Gov. Perdue agreed that revelations of the racist and illegal trial tactics of Wilmington Ten prosecutor Jay Stroud – which included documented handwritten evidence of seeking “KKK” and “Uncle Tom-type” jurors; bribing witnesses to commit perjury; hiding exculpatory evidence of a witness’s mental illness from the defense; and deliberately forcing a mistrial so that he could get both the judge and jury that would favor convictions – corrupt the criminal justice system, and shamed the state.
Perdue called it “naked racism.” She said in a statement: “This conduct is disgraceful. It is utterly incompatible with basic notions of fairness and with every ideal that North Carolina holds dear. The legitimacy of our criminal justice system hinges on it operating in a fair and equitable manner, with justice being dispensed based on innocence or guilt – not based on race or other forms of prejudice.”
She continued, “That did not happen here. Instead, these convictions were tainted by naked racism and represent an ugly stain on North Carolina’s criminal justice system that cannot be allowed to stand any longer.”
Chavis told the Wilmington Journal, “This is a great day for the people, and the movement. This is a very rare victory.” Civil rights leader Rev. Al Sharpton agreed, adding, “It was a significant victory and all of you should be commended.” Sharpton also pushed the pardon effort on his radio programs.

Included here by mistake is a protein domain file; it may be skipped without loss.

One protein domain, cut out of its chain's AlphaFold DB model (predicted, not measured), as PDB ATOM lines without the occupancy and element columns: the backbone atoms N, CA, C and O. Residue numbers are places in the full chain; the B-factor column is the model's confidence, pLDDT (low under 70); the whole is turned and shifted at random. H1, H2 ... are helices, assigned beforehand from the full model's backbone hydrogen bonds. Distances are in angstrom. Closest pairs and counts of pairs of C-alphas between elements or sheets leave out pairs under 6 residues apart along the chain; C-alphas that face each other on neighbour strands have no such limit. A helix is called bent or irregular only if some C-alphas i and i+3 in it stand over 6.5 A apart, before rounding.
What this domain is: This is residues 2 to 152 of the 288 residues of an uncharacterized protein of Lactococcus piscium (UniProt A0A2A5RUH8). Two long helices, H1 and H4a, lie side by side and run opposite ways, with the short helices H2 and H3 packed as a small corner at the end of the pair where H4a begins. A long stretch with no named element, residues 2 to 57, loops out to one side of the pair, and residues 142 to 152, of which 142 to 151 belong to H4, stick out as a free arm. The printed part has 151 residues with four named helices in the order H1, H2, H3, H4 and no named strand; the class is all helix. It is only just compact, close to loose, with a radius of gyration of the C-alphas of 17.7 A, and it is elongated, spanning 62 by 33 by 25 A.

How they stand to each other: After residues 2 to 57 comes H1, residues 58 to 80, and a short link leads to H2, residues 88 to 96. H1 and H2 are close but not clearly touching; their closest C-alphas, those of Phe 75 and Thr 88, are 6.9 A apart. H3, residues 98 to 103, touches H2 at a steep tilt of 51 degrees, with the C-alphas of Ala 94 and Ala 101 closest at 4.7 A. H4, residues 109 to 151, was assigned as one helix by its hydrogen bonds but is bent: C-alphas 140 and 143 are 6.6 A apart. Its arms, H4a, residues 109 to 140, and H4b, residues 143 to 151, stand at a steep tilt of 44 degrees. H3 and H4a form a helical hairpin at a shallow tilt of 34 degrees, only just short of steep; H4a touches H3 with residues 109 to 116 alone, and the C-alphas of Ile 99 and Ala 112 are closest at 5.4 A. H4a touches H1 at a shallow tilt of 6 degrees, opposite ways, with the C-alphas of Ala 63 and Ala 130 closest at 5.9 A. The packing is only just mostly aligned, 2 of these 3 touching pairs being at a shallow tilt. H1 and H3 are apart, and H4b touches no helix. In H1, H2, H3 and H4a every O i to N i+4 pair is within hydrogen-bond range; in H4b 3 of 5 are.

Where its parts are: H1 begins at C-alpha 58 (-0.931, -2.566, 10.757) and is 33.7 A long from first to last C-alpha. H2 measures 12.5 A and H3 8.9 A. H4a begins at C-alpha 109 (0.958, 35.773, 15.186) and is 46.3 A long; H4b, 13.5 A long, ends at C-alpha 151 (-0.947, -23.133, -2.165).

North Carolina NAACP President Rev. William Barber, who partnered with the Wilmington Ten Pardons of Innocence, placed the successful pardons campaign in a historical context. “Not only will the civil rights and human rights communities honor this act, but history itself will record this day as groundbreaking,” Barber told reporters in Raleigh, N.C. Dec. 31.
“On the eve of the 150th anniversary of the Emancipation Proclamation, Gov. Perdue has proclaimed a contemporary emancipation for these freedom fighters. These pardons are not only for North Carolina but also for the nation and for the world. We honor the governor’s noble, courageous and righteous decision today and we commend her heart’s steadfast commitment to justice.”
Cash Michaels is a writer for The Wilmington Journal.